Phenotypic transitions enacted by simulated microgravity do not alter coherence in gene transcription profile.

NPJ Microgravity 2019 21;5:27. Epub 2019 Nov 21.

7Department of Experimental Medicine, Sapienza University, Rome, Italy.

Cells in simulated microgravity undergo a reversible morphology switch, causing the appearance of two distinct phenotypes. Despite the dramatic splitting into an adherent-fusiform and a floating-spherical population, when looking at the gene-expression phase space, cell transition ends up in a largely invariant gene transcription profile characterized by only mild modifications in the respective Pearson's correlation coefficients. Functional changes among the different phenotypes emerging in simulated microgravity using random positioning machine are adaptive modifications-as cells promptly recover their native phenotype when placed again into normal gravity-and do not alter the internal gene coherence. However, biophysical constraints are required to drive phenotypic commitment in an appropriate way, compatible with physiological requirements, given that absence of gravity foster cells to oscillate between different attractor states, thus preventing them to acquire a exclusive phenotype. This is a proof-of-concept of the adaptive properties of gene-expression networks supporting very different phenotypes by coordinated 'profile preserving' modifications.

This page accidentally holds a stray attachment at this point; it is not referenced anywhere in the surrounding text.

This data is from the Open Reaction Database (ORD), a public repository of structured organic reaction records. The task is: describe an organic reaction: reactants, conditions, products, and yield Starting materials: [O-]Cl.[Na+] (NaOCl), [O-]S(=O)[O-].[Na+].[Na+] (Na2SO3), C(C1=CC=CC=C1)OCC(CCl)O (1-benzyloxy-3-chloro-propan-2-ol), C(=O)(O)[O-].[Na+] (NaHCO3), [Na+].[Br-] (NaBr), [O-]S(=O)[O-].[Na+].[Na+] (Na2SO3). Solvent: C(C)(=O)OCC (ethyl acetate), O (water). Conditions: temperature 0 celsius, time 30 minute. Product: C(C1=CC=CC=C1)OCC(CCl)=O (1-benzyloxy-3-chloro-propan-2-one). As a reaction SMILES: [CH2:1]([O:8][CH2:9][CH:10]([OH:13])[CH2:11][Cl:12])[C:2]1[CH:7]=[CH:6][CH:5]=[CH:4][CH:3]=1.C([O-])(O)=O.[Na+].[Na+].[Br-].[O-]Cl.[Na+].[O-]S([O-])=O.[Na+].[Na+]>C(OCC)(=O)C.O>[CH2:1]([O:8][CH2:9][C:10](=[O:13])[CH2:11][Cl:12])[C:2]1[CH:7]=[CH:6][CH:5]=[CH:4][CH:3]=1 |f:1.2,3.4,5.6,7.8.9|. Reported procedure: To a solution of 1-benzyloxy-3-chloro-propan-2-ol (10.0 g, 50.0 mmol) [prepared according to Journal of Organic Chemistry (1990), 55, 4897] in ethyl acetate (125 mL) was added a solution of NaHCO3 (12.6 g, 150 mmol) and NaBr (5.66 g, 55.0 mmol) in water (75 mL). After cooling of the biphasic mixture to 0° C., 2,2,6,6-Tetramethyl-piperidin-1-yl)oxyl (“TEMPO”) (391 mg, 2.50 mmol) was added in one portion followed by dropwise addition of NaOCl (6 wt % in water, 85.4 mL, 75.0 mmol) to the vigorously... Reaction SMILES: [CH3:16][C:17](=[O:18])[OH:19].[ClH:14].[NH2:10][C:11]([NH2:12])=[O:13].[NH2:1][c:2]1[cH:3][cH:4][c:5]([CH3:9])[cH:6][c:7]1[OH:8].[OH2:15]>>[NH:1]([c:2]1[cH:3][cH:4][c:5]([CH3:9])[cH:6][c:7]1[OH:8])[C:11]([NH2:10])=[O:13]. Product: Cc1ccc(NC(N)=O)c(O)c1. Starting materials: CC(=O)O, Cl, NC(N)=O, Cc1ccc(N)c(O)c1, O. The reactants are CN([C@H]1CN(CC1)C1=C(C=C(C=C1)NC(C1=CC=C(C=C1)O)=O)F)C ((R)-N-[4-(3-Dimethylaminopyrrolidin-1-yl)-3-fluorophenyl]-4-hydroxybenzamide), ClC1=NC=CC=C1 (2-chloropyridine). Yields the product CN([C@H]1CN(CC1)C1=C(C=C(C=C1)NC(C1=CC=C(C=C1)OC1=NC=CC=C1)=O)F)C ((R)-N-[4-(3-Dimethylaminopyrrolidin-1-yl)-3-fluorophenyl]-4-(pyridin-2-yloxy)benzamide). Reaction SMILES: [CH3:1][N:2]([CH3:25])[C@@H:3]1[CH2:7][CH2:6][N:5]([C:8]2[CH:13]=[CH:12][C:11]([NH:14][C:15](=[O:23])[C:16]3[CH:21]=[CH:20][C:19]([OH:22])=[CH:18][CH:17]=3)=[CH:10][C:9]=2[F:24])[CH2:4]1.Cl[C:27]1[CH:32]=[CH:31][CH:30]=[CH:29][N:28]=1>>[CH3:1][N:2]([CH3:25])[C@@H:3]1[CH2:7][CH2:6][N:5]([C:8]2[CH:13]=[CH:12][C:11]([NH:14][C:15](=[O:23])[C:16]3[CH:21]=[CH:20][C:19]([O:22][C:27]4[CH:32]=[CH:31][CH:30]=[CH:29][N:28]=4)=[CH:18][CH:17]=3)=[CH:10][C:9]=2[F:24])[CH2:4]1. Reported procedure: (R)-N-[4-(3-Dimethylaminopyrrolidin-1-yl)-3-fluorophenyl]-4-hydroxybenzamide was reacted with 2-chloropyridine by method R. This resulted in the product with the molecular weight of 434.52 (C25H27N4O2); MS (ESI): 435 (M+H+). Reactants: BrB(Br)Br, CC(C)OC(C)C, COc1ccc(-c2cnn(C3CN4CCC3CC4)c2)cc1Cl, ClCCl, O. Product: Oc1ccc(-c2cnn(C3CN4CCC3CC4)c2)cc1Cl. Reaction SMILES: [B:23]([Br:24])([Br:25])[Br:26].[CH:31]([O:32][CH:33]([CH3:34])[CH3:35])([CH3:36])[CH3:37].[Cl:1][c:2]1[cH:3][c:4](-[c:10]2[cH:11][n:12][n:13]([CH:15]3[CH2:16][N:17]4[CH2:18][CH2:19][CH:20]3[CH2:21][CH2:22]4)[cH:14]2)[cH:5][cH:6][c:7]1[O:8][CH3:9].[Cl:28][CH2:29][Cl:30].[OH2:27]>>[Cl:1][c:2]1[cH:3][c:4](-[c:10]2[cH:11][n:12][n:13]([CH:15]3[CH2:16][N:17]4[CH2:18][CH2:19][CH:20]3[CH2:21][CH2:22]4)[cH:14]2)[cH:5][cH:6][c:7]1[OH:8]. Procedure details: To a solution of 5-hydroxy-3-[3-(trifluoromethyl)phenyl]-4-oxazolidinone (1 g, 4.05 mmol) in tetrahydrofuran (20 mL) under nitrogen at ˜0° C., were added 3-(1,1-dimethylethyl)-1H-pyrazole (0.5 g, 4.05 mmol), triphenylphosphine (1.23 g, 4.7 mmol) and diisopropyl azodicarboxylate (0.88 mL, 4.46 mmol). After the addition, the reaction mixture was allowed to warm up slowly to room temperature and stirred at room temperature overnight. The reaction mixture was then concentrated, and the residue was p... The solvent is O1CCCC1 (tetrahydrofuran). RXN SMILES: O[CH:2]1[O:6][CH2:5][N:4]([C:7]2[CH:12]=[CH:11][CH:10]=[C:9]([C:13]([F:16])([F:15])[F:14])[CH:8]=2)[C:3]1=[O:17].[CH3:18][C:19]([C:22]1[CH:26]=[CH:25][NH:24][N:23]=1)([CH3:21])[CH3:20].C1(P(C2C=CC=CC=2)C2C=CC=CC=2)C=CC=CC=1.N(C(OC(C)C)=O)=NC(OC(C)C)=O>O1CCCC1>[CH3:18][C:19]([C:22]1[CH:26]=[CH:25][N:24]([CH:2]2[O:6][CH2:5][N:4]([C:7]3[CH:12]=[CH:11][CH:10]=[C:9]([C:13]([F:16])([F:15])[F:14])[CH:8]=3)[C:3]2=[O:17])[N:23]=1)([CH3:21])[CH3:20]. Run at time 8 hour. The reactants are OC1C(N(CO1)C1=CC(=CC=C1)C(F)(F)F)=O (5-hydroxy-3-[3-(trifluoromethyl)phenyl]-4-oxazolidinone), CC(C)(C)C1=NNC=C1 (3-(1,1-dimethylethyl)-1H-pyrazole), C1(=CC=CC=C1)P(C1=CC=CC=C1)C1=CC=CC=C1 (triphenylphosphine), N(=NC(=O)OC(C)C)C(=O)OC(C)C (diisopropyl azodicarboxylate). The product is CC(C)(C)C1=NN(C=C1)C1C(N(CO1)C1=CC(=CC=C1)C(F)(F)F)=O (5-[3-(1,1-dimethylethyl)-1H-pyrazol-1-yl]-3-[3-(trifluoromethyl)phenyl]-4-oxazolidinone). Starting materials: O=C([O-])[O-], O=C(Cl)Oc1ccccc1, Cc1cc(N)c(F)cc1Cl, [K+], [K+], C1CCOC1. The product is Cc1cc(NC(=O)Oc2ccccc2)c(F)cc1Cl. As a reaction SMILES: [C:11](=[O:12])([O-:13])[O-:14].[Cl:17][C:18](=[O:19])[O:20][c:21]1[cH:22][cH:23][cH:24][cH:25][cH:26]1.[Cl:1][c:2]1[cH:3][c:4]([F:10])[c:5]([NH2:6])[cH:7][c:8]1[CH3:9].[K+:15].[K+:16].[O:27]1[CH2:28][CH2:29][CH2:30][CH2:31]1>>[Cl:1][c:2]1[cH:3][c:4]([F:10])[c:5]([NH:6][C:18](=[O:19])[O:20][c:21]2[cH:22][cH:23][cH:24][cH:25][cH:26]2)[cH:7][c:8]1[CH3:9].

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http://dx.doi.org/10.1038/s41526-019-0088-xDOI Listing
http://www.ncbi.nlm.nih.gov/pmc/articles/PMC6872750PMC
November 2019

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